Fighting is an intricate part of human history. What was once an animalistic necessity for survival is now a well-groomed art form, used more commonly for exercise and competition than defending the clan.
At the USF Campus Recreation Center, students are picking up swords and brandishing their fists all in the name of learning these martial arts in a variety of combat-based clubs.
Judo may sound like a very heavy-handed fighting style but in reality, Danielle Rehberg, the current president of USF’s judo club, said it is just Japanese jiujitsu stripped of all the particularly dangerous moves. However, one of the main goals remains to physically throw your opponent.
“It’s definitely a combat sport,” Rehberg said. “Within about a month you’ll do your first throw, you’ll never injure anyone by doing that either. We’re actually just about as safe as golf.”
Rehberg has been practicing judo for a year and a half and has already been named state champion for the second time.
“It was actually a way for me to get back into athletic training,” Rehberg said. “I didn’t expect to like it at all and I just kind of fell in love with it after a couple weeks.”
During the fall and spring semesters the club has what Rehberg calls “a full mat” with roughly 30 to 40 members. She said about 95 percent of its new members have never even heard the word judo before.
“I was definitely one of them, I looked through all the sports clubs and went ‘seems interesting,’” Rehberg said. “It’s a very different sport from what anyone would usually do. You don’t normally wake up in the morning and say I wanna throw people, but it’s a huge stress relief.”
The judo club participates in competitions all across the state from Orlando to Miami. The club uses university funds to pay for competition entry so anyone can come along.
“Normally in fall we’ll have maybe two competitions, during the spring is really the competition season,” she said. “That works out great for anyone who joins in the fall because they can actually compete in the spring, you’ll have enough skills and knowledge to actually do that.”
From swashbuckling rouges to gallant musketeers, the art of sword fighting has been heavily romanticized by popular culture.
“Another name for fencing is physical chess,” said Shannon Mangan, a sophomore studying musical performance and the president of USF’s fencing club. “A lot of it is physical but a lot of it is also really mental. You have to think steps ahead of your opponent.”
Apart from learning how to fight, Mangan said the club does a fair amount of conditioning. The club does a lot of leg exercises because the fighting stance is almost squatting. The average beginner sword is not particularly heavy, but after a few hours of practice Mangan said it can be difficult to keep your arm up.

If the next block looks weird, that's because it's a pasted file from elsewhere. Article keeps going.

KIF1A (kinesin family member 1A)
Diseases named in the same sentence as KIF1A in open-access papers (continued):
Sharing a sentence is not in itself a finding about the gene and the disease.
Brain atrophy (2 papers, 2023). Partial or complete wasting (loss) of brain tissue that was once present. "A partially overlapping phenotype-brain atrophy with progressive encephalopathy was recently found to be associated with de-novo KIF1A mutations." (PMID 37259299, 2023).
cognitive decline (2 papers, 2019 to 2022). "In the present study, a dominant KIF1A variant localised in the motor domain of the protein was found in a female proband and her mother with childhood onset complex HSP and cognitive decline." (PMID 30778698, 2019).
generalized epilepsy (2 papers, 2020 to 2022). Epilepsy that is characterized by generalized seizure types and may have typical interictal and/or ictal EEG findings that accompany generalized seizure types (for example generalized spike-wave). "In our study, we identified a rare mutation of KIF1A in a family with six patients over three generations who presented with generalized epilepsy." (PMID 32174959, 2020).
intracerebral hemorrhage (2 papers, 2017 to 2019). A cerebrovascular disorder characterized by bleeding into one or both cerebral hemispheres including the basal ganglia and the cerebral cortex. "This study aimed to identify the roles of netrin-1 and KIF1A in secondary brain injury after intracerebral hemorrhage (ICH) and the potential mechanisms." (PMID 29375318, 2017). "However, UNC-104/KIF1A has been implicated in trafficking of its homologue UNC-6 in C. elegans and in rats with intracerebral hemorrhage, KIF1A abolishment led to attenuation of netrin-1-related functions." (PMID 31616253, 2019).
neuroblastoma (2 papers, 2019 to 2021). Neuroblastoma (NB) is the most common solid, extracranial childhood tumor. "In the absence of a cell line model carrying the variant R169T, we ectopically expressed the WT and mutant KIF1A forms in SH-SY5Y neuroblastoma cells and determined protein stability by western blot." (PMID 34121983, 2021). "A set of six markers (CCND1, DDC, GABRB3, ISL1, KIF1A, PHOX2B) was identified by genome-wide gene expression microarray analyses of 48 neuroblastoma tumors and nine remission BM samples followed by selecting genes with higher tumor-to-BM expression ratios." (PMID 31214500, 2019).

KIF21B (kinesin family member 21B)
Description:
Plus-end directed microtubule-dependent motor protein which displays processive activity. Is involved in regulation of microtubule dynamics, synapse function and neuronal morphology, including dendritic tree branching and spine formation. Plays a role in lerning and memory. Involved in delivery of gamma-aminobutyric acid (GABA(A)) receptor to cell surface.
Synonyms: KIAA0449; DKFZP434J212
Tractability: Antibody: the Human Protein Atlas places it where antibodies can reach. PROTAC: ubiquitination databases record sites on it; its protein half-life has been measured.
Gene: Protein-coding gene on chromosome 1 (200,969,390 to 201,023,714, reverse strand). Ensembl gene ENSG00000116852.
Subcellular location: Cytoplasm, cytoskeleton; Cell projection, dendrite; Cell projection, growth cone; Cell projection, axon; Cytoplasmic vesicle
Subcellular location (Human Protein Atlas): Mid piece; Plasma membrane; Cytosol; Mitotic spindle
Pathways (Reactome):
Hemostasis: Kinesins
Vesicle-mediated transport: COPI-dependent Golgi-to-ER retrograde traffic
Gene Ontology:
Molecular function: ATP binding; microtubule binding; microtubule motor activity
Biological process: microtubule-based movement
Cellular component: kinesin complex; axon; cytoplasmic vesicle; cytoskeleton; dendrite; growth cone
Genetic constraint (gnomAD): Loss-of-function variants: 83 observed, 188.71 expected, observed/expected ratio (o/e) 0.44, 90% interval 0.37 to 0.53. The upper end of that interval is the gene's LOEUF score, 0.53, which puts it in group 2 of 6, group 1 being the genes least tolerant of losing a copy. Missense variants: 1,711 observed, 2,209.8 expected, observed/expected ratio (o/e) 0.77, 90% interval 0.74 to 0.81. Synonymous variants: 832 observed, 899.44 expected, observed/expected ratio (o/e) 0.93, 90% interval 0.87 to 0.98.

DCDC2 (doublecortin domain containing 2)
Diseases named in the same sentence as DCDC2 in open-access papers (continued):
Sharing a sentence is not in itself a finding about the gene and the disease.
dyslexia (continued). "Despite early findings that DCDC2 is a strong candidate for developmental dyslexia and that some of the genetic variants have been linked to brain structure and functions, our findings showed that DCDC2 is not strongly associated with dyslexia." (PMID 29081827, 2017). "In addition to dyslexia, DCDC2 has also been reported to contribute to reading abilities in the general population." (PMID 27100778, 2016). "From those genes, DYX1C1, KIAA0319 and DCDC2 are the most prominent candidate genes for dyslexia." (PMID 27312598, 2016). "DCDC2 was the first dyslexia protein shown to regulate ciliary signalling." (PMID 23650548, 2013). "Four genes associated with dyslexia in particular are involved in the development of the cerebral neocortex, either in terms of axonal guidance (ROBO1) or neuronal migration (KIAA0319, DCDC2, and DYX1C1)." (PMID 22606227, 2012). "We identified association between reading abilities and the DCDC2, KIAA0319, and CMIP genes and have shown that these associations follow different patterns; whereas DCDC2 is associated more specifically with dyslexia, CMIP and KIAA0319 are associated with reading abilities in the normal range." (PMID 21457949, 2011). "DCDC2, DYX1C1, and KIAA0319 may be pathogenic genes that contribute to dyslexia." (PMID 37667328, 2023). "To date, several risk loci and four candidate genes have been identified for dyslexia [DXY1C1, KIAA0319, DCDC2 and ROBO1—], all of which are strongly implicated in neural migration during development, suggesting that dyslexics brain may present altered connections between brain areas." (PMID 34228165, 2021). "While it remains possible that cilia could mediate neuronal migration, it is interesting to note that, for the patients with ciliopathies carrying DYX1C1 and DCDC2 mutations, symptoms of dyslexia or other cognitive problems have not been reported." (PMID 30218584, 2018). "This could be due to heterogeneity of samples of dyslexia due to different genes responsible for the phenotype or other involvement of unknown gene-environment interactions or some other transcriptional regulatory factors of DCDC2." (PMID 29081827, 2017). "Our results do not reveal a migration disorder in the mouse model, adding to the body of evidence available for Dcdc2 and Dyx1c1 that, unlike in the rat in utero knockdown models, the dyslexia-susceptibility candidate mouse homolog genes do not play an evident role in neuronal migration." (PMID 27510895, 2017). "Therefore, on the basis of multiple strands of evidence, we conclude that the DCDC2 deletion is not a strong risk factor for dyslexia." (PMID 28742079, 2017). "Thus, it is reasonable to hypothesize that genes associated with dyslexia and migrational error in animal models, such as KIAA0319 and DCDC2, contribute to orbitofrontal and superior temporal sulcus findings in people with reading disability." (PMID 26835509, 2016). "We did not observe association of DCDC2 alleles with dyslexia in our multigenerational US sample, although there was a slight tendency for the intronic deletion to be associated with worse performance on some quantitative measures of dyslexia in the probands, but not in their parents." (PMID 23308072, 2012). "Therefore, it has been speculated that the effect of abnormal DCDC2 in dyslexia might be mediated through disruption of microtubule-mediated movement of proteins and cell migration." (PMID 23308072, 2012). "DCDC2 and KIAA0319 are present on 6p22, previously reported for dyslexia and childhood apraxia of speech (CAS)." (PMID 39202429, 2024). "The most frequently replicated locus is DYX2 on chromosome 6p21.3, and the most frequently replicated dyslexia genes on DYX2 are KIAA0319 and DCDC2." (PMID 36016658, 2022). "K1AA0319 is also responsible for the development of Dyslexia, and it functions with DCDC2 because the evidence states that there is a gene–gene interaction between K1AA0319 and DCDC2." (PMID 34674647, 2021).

“A lot of fencing is having a burst of stamina,” Mangan said. “A lot of it is lunge and retreat. It’s one jumping motion then you fling yourself backward so you don’t get hit in return.”
One of the aspects of fencing Mangan likes most is the people with whom she fences. She said the club attracts people from “all walks of school.”
“I found my best friends there,” Mangan said. “I didn’t think I’d find any best friends outside my major.”
Mangan said fencing is not for everyone and many people will show up for one practice then never come again.
“You can do a lot of research online, you can watch Olympic videos on YouTube … but actually showing up and meeting the people in that club — that’s when you’ll know,” she said.
Brazilian Jiujitsu Club
Alexander Tremper, a junior majoring in electrical engineering, said jiujitsu is like wrestling in that the goal is to gain control over your opponent. However, unlike wrestling, in a realistic setting you would incapacitate your opponent or even break one of his limbs.
“It’s an empowering thing both physically and mentally,” Tremper said.
Tremper has been practicing jiujitsu for about five years. He started fighting with boxing but decided that he needed to find some other way to fight that wouldn’t cause as much permanent injury. He joined the Brazilian jiujitsu club in the fall of 2013 and is now the club’s president.
“You’re learning how to use your opponent’s energy against them,” Tremper said. “It’s a back and forth kind of thing.”
During practices, students learn the proper way to fall, basic takedown maneuvers and core fighting techniques. Interested students need not have studied a martial art before joining the club. Tremper said anyone is welcome to attend practice and give it a try.
“You don’t have to be the most athletic person to come out and learn it,” he said.
The newest addition to the fight club family is the USF Combat Club. The club practices several styles of martial arts, pulling moves and styles from taekwondo, muay thai, wrestling and jiujitsu. Matthew Shirakawa, a junior majoring in marine biology, joined the club at its inception nearly a year ago.
“I started karate when I was four,” Shirakawa said. “You know when you’re that age, your parents want you to do something and I wanted out of baseball.”
Before starting with the Combat Club, Shirakawa had already earned a black belt in taekwondo.
“I kept doing it my whole life,” Shirakawa said. “I have fun doing it. I like to fight now. It’s like a hobby, it’s a passion and I’ll just keep doing it.”
Shirakawa said most of the club’s new members come in without any prior experience in any form of fighting.
“A buddy and I were doing the jiujitsu club, but their hours just didn’t work for us; we could only really get there late at night,” he said.
The club formed after people began to join Shirakawa and his friend during their late night practices. The combat club’s practices run from 10 p.m. to midnight.
“It’s great exercise and you might have fun,” Shirakawa said. “You won’t know unless you try.”